The super-typhoon Haiyan caused severe damage on the Philippines. Among the most affected regions is the island of Leyte with the city of Tacloban and its more than 220,000 inhabitants. At a fund-raising event on Tuesday, November 19, 2013, 19.30 hrs on KIT Campus South (Redtenbacher-Hörsaal, building 10.91), KIT scientists will provide information on facts of the disaster, on the formation of tropical cyclones, and damage analysis. Interested citizens are cordially invited. During the event organized by the KIT Climate and Environment Center, funds will be raised for the reconstruction of the University of the Philippines Visayas – Tacloban College.
“At the moment, local emergency relief is of highest priority,” says geographer Jürgen Christmann. Before he started to work at the KIT Institute of Geography and Geoecology/WWF Institute for Floodplains Ecology, he spent five years as a consultant for geographic information systems and remote sounding at a university in Tacloban. “Immediately afterwards, however, infrastructure will have to be restored. This will also include rapid reconstruction of education institutions. Here, we want to help.” At the event, Christmann will speak about the susceptibility of the Philippines to disasters and about his personal relationship to the country and the people. “Natural disasters, such as floods and storms, turn into a hazard as soon as humans and their goods are affected. The risk for a region among others depends on its geographical exposure and its vulnerability.”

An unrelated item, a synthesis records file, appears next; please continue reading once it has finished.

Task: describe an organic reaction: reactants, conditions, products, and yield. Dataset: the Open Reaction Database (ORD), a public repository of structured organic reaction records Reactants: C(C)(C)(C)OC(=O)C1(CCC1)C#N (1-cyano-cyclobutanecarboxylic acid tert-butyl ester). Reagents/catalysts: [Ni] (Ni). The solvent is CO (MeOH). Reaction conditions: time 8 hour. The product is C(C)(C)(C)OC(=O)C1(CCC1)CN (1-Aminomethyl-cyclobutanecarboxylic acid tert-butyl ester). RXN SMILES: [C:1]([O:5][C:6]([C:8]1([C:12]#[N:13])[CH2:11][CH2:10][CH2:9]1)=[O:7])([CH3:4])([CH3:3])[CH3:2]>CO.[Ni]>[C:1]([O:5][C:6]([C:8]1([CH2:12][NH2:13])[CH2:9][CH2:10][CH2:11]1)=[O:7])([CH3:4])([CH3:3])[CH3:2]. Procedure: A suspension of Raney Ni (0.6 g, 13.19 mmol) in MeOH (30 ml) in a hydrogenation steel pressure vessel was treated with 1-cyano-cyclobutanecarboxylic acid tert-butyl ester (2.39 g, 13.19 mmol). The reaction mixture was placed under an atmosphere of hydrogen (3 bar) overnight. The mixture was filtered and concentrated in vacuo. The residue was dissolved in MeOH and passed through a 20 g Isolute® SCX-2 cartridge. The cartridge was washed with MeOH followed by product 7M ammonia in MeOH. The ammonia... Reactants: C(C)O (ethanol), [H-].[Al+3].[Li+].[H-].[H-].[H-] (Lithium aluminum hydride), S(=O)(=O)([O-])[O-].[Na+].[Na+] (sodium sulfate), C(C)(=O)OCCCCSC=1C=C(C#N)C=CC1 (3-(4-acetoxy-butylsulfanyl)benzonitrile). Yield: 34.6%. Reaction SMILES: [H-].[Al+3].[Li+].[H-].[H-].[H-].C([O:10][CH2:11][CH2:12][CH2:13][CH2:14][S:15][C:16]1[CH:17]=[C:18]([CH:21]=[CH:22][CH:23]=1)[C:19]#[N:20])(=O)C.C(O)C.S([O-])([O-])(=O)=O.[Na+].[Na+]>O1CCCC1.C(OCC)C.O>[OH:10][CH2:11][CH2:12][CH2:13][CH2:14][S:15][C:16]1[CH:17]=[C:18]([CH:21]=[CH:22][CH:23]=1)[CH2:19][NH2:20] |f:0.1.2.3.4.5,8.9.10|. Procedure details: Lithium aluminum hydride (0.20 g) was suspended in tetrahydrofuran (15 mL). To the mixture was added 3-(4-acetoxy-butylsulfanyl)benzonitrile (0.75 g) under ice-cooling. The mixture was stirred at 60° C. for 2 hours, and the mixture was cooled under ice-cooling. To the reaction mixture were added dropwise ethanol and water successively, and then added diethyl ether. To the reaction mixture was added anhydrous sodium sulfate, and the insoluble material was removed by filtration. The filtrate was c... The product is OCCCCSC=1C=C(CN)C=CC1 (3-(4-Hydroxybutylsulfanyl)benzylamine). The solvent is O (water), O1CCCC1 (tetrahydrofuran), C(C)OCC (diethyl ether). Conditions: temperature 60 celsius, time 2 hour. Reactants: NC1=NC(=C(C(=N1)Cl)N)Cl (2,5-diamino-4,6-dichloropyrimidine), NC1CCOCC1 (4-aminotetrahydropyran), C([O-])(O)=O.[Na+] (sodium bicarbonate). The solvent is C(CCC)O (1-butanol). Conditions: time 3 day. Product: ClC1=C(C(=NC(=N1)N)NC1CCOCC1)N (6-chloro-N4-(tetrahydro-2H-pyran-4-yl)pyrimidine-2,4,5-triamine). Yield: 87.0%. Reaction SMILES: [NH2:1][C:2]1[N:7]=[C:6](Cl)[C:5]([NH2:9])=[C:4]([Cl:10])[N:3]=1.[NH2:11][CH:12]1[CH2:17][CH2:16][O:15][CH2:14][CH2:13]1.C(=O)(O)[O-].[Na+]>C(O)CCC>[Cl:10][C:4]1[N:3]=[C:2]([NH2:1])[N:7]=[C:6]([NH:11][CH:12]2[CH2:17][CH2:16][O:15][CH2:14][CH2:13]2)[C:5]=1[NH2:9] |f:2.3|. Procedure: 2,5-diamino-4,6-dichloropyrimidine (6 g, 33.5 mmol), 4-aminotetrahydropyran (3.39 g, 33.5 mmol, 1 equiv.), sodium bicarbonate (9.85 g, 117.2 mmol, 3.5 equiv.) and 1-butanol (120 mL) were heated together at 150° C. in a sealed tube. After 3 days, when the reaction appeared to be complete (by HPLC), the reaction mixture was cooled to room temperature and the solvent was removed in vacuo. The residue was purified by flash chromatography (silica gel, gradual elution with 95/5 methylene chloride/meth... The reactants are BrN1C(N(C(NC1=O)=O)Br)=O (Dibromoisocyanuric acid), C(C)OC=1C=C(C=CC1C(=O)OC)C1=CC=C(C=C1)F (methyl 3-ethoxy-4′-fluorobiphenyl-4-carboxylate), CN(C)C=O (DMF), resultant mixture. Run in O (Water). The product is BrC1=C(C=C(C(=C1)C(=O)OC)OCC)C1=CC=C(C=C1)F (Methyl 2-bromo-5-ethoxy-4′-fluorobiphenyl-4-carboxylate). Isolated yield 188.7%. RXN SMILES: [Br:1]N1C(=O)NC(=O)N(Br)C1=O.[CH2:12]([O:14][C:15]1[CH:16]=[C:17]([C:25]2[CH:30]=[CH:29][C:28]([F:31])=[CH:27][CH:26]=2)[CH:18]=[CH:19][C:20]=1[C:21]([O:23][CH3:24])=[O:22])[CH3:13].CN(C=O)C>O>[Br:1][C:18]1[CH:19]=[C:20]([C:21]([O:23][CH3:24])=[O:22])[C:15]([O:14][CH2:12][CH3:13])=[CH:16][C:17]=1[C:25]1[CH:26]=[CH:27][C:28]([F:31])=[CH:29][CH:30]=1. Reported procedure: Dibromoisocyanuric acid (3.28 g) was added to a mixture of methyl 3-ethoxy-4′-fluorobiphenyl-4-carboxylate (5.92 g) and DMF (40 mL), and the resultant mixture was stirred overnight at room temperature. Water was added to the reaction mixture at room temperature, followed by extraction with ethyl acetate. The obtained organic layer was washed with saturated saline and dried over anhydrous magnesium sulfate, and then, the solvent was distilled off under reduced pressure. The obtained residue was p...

In addition, meteorologist Bernhard Mühr from the KIT Institute of Meteorology and Climate Research will speak about tropical cyclones and answer the question whether such weather events are also possible in Europe. “Haiyan was the fourth strongest tropical cyclone ever observed – and the strongest ever hitting land. Mean wind speeds were in the range of 300 km per hour,” Mühr says. “The Philippines are located in a region with a very high risk of cyclones: Every year, the archipelago is affected by an average of nine tropical storms or typhoons.”
On behalf of the Center for Disaster Management and Risk Re-duction Technology (CEDIM), an interdisciplinary research institution of the Helmholtz Centre Potsdam – German Research Centre for Geosciences (GFZ) and Karlsruhe Institute of Technology (KIT) in the area of disaster management, James Daniell will give an overview of the damage caused by typhoon Haiyan: “14 million people are affected by the storm, these are far more people than the population of Baden-Württemberg. The typhoon caused more than 4000 dead people. One million buildings were destroyed or damaged. Presumably, the damage will total more than EUR 10 billion,” Daniell says referring to first estimates of CEDIM.